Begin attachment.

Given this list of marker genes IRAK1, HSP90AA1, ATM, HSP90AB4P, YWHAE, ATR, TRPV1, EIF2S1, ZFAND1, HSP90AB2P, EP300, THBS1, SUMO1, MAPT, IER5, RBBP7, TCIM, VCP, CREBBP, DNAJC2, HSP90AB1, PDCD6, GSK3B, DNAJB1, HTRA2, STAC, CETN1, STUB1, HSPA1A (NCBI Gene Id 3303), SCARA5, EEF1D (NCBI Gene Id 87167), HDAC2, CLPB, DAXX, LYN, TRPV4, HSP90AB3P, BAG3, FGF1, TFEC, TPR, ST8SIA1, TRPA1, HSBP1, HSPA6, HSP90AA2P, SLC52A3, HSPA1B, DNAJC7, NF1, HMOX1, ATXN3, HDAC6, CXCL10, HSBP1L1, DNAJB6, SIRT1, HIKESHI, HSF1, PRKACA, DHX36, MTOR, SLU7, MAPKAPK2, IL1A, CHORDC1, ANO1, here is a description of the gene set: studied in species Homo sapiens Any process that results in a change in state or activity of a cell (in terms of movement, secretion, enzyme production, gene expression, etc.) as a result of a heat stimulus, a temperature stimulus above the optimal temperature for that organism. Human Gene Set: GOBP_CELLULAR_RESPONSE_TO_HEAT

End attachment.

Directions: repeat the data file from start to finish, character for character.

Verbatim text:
Given this list of marker genes IRAK1, HSP90AA1, ATM, HSP90AB4P, YWHAE, ATR, TRPV1, EIF2S1, ZFAND1, HSP90AB2P, EP300, THBS1, SUMO1, MAPT, IER5, RBBP7, TCIM, VCP, CREBBP, DNAJC2, HSP90AB1, PDCD6, GSK3B, DNAJB1, HTRA2, STAC, CETN1, STUB1, HSPA1A (NCBI Gene Id 3303), SCARA5, EEF1D (NCBI Gene Id 87167), HDAC2, CLPB, DAXX, LYN, TRPV4, HSP90AB3P, BAG3, FGF1, TFEC, TPR, ST8SIA1, TRPA1, HSBP1, HSPA6, HSP90AA2P, SLC52A3, HSPA1B, DNAJC7, NF1, HMOX1, ATXN3, HDAC6, CXCL10, HSBP1L1, DNAJB6, SIRT1, HIKESHI, HSF1, PRKACA, DHX36, MTOR, SLU7, MAPKAPK2, IL1A, CHORDC1, ANO1, here is a description of the gene set: studied in species Homo sapiens Any process that results in a change in state or activity of a cell (in terms of movement, secretion, enzyme production, gene expression, etc.) as a result of a heat stimulus, a temperature stimulus above the optimal temperature for that organism. Human Gene Set: GOBP_CELLULAR_RESPONSE_TO_HEAT